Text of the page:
Saturday, 18 April 2009

Faith schools don't raise standards or increase choice - report

. The Guardian carries a report by the London School of Economics and Institute for Education which draws some interesting conclusions about faith schools; specifically, faith secondaries. It tracked 550,000 children in state secondaries in 2005, looking at their school type poverty indicators and exam results and will be presented to the Royal Economic Society annual conference next week.

The study rather reinforces the view that good exam results in faith schools are not actually down to their superiority but the fact that they select on other criteria; the study found that those attending faith schools had good test results at primary level and are from less disadvantaged backgrounds. Anne Vignoles, co-author of the study, said;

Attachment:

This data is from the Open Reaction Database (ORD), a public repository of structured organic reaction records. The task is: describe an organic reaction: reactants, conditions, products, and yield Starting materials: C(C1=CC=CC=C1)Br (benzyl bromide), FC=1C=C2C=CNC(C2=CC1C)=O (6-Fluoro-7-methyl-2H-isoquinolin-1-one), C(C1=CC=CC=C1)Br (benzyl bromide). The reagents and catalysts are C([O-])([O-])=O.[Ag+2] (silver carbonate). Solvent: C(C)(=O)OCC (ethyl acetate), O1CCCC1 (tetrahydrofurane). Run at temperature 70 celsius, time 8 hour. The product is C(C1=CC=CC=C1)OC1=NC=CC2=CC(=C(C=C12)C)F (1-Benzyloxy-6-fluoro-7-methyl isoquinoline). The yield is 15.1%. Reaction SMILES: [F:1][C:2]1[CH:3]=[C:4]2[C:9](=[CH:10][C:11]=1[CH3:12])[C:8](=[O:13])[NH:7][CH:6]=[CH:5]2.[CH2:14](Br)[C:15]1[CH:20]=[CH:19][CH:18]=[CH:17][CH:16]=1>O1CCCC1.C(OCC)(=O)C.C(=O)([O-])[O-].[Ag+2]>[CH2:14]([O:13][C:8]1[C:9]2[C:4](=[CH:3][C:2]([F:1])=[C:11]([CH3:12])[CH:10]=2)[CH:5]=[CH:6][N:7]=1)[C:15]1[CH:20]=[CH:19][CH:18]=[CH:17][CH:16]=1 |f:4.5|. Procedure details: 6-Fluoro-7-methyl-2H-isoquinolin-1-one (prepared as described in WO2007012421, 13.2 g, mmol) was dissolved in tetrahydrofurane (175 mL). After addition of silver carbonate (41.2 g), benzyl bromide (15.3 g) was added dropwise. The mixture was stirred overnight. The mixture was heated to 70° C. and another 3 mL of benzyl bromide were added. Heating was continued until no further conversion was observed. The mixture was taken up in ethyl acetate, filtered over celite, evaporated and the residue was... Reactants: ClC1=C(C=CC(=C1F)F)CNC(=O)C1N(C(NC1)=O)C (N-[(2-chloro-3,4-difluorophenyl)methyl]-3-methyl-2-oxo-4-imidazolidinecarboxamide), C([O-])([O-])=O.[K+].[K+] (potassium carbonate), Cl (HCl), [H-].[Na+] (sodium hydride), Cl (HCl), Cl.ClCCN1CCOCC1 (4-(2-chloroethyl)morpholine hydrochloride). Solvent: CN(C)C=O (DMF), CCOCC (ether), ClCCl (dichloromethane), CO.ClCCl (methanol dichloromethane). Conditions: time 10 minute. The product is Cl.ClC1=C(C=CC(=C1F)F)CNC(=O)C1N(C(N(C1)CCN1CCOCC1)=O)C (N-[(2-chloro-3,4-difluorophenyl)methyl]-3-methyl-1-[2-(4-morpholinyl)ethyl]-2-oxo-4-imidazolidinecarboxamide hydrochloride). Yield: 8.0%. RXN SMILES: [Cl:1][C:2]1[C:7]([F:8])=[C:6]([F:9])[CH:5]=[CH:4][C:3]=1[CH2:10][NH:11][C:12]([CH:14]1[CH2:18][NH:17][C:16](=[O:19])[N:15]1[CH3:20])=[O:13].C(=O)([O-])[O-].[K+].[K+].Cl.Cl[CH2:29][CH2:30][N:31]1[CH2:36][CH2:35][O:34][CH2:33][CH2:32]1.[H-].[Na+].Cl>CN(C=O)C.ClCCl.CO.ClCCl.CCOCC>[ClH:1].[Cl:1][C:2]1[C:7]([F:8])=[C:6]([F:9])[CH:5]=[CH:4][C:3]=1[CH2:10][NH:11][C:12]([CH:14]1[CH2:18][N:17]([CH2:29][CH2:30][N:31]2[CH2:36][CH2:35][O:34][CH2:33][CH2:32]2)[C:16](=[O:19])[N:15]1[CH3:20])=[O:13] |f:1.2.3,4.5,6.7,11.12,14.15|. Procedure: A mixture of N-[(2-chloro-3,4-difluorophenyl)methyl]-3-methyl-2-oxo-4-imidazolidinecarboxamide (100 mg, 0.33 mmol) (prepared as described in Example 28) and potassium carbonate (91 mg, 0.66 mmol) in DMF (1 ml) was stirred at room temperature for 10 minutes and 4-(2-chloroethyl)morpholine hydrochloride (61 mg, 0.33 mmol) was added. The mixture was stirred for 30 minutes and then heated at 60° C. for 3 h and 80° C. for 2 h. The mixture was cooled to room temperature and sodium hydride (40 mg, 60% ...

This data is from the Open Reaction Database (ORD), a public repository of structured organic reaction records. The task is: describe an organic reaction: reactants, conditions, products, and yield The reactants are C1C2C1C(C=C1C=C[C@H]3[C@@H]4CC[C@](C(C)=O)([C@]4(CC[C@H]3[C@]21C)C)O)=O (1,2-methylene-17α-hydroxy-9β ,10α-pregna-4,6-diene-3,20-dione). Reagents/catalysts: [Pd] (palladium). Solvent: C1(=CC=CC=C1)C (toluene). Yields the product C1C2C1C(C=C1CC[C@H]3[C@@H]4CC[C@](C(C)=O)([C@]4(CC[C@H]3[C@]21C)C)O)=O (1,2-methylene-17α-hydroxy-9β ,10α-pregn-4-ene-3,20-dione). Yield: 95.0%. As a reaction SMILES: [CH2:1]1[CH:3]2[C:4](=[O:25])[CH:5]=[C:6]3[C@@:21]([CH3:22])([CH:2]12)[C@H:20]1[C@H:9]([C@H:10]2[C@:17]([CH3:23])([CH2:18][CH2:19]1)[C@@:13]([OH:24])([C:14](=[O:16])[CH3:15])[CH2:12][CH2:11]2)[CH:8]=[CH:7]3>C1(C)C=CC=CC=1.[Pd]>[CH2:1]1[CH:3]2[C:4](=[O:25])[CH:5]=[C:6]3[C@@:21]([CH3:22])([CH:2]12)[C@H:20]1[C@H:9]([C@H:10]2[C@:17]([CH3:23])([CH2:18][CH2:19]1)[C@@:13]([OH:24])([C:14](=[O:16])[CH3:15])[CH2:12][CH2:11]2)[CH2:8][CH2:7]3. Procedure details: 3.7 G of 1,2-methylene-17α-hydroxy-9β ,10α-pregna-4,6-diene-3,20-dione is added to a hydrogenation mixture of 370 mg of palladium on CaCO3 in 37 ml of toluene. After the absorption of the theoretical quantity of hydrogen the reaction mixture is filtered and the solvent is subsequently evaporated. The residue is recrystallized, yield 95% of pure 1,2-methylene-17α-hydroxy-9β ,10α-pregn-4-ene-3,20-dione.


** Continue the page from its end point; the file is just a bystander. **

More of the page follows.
"If faith schools genuinely give parents a choice, what should happen with lots of faith schools there is more choice, competition with other schools and standards being driven-up. We didn't find that. Even in areas with high proportions of children in faith schools, there is certainly no evidence that standards are higher."

The report also deals a blow to government suggestions that some form of market should be introduced into education. This report is an effective counterblast to people who do insist that faith schools increase choice and are a motor of higher general standards.

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